This Saturday’s Investec Derby will mark the 50th anniversary of the last equine immortal, Nijinsky, wining the second leg of English racing’s “Triple Crown”. He remains to this day the most recent claimant of British racing’s most coveted accolade.
The Triple Crown is a test that requires a completely unique blend of speed, strength and stamina. Starting off by winning the 2000 Guineas over a mile at Newmarket, then taking in the Derby over a mile and a half at Epsom and, finally, winning the marathon mile and three-quarter test in the St Leger at Doncaster.
The fillies’ too have their own version which is equally tough to overcome; taking in identical challenges against their own sex in the 1000 Guineas and the Oaks before then needing to beat the colts the St Leger in September.
Here we take a quick look at why the Triple Crown feat has been untouched for a combined 85 years.
So extreme is the challenge to overcome that since 1970 just three champion colts – Nashwaan (1989), Sea The Stars (2009) and Camelot (2012) have managed to get as far as winning the 2000 Guineas and Derby double, with only Camelot even attempting the final Leger test.
The picture is much the same for the fillies, though the Sir Henry Cecil-trained Oh So Sharp completed the Triple Crown a little more recently in 1985.
Just three fillies have completed the 1000 Guineas + Oaks double since, though none of them even made it to Doncaster to have a crack at immortality.
The emphasis within the racehorse breeding industry on producing precocious speedy horses has made it much less likely for a Triple Crown specimen to be bred.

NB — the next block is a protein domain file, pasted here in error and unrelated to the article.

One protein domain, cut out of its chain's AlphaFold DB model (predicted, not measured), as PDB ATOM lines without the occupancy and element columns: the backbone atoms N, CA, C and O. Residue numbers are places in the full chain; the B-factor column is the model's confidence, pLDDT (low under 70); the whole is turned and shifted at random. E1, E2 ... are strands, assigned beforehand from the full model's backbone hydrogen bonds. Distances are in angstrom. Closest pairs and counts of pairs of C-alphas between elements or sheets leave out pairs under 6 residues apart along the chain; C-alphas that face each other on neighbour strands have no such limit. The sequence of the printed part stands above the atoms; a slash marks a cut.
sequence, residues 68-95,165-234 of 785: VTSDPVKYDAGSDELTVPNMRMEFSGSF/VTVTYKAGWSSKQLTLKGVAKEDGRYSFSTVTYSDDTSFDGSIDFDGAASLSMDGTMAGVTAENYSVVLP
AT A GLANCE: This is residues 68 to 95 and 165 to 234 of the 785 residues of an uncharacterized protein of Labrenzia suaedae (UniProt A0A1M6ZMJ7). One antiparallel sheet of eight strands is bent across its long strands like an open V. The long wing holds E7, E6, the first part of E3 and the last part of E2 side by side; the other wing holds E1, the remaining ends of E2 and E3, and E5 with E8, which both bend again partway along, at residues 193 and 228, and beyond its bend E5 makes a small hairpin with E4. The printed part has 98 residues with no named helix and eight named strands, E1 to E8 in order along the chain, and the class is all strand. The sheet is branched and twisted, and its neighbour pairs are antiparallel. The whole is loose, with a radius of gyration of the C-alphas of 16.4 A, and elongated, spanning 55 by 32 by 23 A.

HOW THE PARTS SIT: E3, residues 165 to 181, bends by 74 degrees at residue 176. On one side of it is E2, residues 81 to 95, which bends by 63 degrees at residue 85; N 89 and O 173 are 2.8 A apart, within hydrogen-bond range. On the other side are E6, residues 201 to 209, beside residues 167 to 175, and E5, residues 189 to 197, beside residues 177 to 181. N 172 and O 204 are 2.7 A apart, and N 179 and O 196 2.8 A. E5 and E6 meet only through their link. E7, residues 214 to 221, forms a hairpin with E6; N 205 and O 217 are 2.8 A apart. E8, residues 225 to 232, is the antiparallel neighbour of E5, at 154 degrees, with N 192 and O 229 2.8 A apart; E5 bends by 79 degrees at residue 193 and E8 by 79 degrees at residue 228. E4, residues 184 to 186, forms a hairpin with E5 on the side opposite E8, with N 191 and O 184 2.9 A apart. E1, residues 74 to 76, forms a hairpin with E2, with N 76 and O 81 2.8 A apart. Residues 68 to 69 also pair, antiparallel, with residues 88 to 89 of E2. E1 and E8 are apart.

That very elusive blend of speed and stamina coupled with an iron constitution to withstand the physical test of racing at the top level over that unique range of distances is something that you seldom see in modern racing.
There is also a serious temptation for horses on course for the Triple Crown to run in more valuable races over shorter, less stamina focused distances in the Autumn when the St Leger is held.
For example, both Nashwaan and Sea The Stars opted to focus their attention on Europe’s richest race, the Prix De L’Arc de Triomphe, over the Derby distance of a mile and a half rather than run at Doncaster.
Both the winners of the Newmarket Guineas Classics, Kameko and Love, are set to lineup at Epsom this weekend; meaning there is a genuine chance that come Saturday evening the dream of a Triple Crown winner could remain alive.
What a memorable win from KAMEKO who bolts up through the pack in the Qipco 2000 Guineas Stakes at Newmarket, driven confidently to victory by the Champion jockey @oismurphy for Andrew Balding.
A first British Classic win for Oisin Murphy! pic.twitter.com/rrTYf5f5lV
— Champions Series (@ChampionsSeries) June 6, 2020
As is always the case, there are stamina questions to be answered before racing fans can dream of another crack at racing history. Asking any racehorse, no matter what their level of talent, to step up in distance from 8 furlongs (1 mile) to 12 furlongs (1 mile and a half) comes with a great degree of doubt.
A lack of stamina has certainly been the undoing of many Newmarket champions at Epsom over the decades. So much so that simply choosing to run a Guineas winner at Epsom in itself feels like a giant leap of faith.
Both Kameko and Love appeared to finish their Guineas races strongly, so it’s easy to understand why they’re currently both at the top of the market for their Classic contests.